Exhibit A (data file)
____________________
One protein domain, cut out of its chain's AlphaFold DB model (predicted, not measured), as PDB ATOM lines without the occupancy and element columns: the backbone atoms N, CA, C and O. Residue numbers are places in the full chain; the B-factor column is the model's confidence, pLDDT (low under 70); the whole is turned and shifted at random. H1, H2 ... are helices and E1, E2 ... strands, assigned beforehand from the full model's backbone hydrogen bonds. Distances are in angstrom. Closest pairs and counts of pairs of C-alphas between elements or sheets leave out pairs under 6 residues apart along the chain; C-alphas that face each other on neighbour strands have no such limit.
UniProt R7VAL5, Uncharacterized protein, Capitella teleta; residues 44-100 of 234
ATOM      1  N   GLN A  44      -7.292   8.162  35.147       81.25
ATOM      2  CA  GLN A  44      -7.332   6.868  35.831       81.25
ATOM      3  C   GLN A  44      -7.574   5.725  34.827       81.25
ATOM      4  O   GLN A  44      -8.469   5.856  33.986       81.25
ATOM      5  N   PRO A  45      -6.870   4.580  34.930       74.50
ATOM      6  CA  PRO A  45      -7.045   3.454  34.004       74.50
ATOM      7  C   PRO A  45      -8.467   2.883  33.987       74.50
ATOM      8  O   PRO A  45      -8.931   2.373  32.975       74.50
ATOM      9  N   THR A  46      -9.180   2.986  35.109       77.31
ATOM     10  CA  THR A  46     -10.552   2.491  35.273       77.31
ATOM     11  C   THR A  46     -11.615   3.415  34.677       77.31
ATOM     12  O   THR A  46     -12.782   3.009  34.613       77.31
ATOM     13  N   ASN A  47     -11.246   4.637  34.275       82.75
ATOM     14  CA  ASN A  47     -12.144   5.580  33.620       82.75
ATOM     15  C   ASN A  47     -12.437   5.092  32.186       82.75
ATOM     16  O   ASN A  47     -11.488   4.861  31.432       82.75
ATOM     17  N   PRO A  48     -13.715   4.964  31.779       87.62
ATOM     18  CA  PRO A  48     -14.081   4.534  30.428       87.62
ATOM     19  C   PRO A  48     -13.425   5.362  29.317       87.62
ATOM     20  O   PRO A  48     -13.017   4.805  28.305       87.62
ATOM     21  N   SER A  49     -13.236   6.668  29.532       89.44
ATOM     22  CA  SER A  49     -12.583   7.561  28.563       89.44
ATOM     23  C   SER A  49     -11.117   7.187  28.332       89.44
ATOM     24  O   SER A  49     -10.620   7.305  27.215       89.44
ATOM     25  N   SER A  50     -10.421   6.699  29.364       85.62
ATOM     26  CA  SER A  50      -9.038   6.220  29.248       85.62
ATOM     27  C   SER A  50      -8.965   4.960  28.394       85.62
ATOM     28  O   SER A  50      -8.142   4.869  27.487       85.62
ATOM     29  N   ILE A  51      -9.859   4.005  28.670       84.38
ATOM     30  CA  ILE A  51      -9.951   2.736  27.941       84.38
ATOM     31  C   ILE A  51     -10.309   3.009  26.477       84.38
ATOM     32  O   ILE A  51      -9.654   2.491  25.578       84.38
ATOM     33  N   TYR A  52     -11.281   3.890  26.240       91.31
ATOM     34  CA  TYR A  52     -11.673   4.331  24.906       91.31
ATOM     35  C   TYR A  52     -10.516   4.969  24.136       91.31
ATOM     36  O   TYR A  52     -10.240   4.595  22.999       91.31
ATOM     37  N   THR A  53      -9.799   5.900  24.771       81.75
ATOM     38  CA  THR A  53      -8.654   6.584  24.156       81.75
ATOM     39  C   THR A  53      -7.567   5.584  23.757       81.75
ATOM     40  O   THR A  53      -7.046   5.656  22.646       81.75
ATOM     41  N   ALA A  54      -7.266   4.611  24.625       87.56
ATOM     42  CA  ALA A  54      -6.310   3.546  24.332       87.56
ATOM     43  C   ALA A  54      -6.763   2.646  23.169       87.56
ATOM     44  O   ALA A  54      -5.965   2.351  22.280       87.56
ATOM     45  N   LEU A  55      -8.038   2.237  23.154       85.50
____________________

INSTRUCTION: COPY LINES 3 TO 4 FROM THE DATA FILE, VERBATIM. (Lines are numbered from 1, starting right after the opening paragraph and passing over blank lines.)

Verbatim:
ATOM      2  CA  GLN A  44      -7.332   6.868  35.831       81.25
ATOM      3  C   GLN A  44      -7.574   5.725  34.827       81.25